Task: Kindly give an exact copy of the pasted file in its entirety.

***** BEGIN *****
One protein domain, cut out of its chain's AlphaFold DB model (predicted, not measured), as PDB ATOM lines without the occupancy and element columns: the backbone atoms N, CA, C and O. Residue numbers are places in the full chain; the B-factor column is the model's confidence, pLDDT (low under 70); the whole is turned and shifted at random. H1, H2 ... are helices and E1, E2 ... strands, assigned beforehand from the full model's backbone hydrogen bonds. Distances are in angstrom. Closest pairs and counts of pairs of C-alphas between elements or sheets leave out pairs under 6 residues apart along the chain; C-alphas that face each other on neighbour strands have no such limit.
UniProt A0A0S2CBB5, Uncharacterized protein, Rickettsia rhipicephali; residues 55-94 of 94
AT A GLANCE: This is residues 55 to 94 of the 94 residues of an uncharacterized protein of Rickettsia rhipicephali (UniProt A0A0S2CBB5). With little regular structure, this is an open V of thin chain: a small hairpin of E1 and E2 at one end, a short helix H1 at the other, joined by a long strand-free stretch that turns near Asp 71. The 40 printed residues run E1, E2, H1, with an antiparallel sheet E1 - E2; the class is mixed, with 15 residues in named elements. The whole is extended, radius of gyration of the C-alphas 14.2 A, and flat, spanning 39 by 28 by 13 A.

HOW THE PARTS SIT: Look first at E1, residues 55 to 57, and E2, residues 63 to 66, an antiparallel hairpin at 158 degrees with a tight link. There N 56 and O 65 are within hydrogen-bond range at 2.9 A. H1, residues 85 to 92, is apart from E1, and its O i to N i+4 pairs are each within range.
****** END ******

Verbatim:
One protein domain, cut out of its chain's AlphaFold DB model (predicted, not measured), as PDB ATOM lines without the occupancy and element columns: the backbone atoms N, CA, C and O. Residue numbers are places in the full chain; the B-factor column is the model's confidence, pLDDT (low under 70); the whole is turned and shifted at random. H1, H2 ... are helices and E1, E2 ... strands, assigned beforehand from the full model's backbone hydrogen bonds. Distances are in angstrom. Closest pairs and counts of pairs of C-alphas between elements or sheets leave out pairs under 6 residues apart along the chain; C-alphas that face each other on neighbour strands have no such limit.
UniProt A0A0S2CBB5, Uncharacterized protein, Rickettsia rhipicephali; residues 55-94 of 94
AT A GLANCE: This is residues 55 to 94 of the 94 residues of an uncharacterized protein of Rickettsia rhipicephali (UniProt A0A0S2CBB5). With little regular structure, this is an open V of thin chain: a small hairpin of E1 and E2 at one end, a short helix H1 at the other, joined by a long strand-free stretch that turns near Asp 71. The 40 printed residues run E1, E2, H1, with an antiparallel sheet E1 - E2; the class is mixed, with 15 residues in named elements. The whole is extended, radius of gyration of the C-alphas 14.2 A, and flat, spanning 39 by 28 by 13 A.

HOW THE PARTS SIT: Look first at E1, residues 55 to 57, and E2, residues 63 to 66, an antiparallel hairpin at 158 degrees with a tight link. There N 56 and O 65 are within hydrogen-bond range at 2.9 A. H1, residues 85 to 92, is apart from E1, and its O i to N i+4 pairs are each within range.